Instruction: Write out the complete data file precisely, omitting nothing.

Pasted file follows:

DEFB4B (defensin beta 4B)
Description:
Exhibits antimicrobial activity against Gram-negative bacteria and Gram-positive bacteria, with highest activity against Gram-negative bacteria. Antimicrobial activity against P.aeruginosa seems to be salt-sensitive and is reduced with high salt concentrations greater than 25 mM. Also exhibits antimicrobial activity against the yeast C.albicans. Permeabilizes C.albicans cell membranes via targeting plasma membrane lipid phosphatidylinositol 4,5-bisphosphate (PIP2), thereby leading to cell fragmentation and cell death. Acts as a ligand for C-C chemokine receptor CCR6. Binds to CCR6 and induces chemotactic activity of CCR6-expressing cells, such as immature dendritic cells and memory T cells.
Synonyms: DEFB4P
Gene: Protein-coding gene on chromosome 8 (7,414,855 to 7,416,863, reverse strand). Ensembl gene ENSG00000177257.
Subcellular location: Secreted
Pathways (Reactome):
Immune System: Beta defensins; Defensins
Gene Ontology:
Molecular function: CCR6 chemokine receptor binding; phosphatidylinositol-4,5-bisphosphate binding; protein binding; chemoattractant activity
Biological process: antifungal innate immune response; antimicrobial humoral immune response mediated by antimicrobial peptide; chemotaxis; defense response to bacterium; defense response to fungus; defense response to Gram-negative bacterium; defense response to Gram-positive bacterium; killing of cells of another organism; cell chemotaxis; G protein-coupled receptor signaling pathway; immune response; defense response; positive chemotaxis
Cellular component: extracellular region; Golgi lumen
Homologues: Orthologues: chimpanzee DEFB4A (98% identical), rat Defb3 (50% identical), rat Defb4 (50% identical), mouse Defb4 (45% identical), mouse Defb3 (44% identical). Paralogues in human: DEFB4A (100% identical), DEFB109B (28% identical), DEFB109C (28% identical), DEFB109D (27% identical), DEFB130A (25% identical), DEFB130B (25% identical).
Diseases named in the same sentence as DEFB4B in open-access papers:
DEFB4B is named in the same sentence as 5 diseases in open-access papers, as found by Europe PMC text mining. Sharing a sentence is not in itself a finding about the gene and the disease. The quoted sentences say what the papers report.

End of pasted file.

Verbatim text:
DEFB4B (defensin beta 4B)
Description:
Exhibits antimicrobial activity against Gram-negative bacteria and Gram-positive bacteria, with highest activity against Gram-negative bacteria. Antimicrobial activity against P.aeruginosa seems to be salt-sensitive and is reduced with high salt concentrations greater than 25 mM. Also exhibits antimicrobial activity against the yeast C.albicans. Permeabilizes C.albicans cell membranes via targeting plasma membrane lipid phosphatidylinositol 4,5-bisphosphate (PIP2), thereby leading to cell fragmentation and cell death. Acts as a ligand for C-C chemokine receptor CCR6. Binds to CCR6 and induces chemotactic activity of CCR6-expressing cells, such as immature dendritic cells and memory T cells.
Synonyms: DEFB4P
Gene: Protein-coding gene on chromosome 8 (7,414,855 to 7,416,863, reverse strand). Ensembl gene ENSG00000177257.
Subcellular location: Secreted
Pathways (Reactome):
Immune System: Beta defensins; Defensins
Gene Ontology:
Molecular function: CCR6 chemokine receptor binding; phosphatidylinositol-4,5-bisphosphate binding; protein binding; chemoattractant activity
Biological process: antifungal innate immune response; antimicrobial humoral immune response mediated by antimicrobial peptide; chemotaxis; defense response to bacterium; defense response to fungus; defense response to Gram-negative bacterium; defense response to Gram-positive bacterium; killing of cells of another organism; cell chemotaxis; G protein-coupled receptor signaling pathway; immune response; defense response; positive chemotaxis
Cellular component: extracellular region; Golgi lumen
Homologues: Orthologues: chimpanzee DEFB4A (98% identical), rat Defb3 (50% identical), rat Defb4 (50% identical), mouse Defb4 (45% identical), mouse Defb3 (44% identical). Paralogues in human: DEFB4A (100% identical), DEFB109B (28% identical), DEFB109C (28% identical), DEFB109D (27% identical), DEFB130A (25% identical), DEFB130B (25% identical).
Diseases named in the same sentence as DEFB4B in open-access papers:
DEFB4B is named in the same sentence as 5 diseases in open-access papers, as found by Europe PMC text mining. Sharing a sentence is not in itself a finding about the gene and the disease. The quoted sentences say what the papers report.